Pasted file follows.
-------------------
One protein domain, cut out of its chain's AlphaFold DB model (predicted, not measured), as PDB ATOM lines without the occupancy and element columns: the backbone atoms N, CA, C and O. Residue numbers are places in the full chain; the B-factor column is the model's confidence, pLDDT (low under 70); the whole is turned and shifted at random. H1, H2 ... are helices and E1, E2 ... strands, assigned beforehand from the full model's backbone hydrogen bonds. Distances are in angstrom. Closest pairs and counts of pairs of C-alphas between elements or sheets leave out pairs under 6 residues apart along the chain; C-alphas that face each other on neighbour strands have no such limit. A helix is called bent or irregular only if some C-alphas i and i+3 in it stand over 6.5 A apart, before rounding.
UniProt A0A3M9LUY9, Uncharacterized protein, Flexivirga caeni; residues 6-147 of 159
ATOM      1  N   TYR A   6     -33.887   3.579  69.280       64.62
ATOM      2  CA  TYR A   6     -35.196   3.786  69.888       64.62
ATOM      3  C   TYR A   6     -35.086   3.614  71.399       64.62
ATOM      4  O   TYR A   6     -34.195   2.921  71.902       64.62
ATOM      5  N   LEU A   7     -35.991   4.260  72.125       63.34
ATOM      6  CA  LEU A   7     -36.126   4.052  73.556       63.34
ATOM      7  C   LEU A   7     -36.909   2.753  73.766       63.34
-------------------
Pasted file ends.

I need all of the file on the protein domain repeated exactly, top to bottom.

One protein domain, cut out of its chain's AlphaFold DB model (predicted, not measured), as PDB ATOM lines without the occupancy and element columns: the backbone atoms N, CA, C and O. Residue numbers are places in the full chain; the B-factor column is the model's confidence, pLDDT (low under 70); the whole is turned and shifted at random. H1, H2 ... are helices and E1, E2 ... strands, assigned beforehand from the full model's backbone hydrogen bonds. Distances are in angstrom. Closest pairs and counts of pairs of C-alphas between elements or sheets leave out pairs under 6 residues apart along the chain; C-alphas that face each other on neighbour strands have no such limit. A helix is called bent or irregular only if some C-alphas i and i+3 in it stand over 6.5 A apart, before rounding.
UniProt A0A3M9LUY9, Uncharacterized protein, Flexivirga caeni; residues 6-147 of 159
ATOM      1  N   TYR A   6     -33.887   3.579  69.280       64.62
ATOM      2  CA  TYR A   6     -35.196   3.786  69.888       64.62
ATOM      3  C   TYR A   6     -35.086   3.614  71.399       64.62
ATOM      4  O   TYR A   6     -34.195   2.921  71.902       64.62
ATOM      5  N   LEU A   7     -35.991   4.260  72.125       63.34
ATOM      6  CA  LEU A   7     -36.126   4.052  73.556       63.34
ATOM      7  C   LEU A   7     -36.909   2.753  73.766       63.34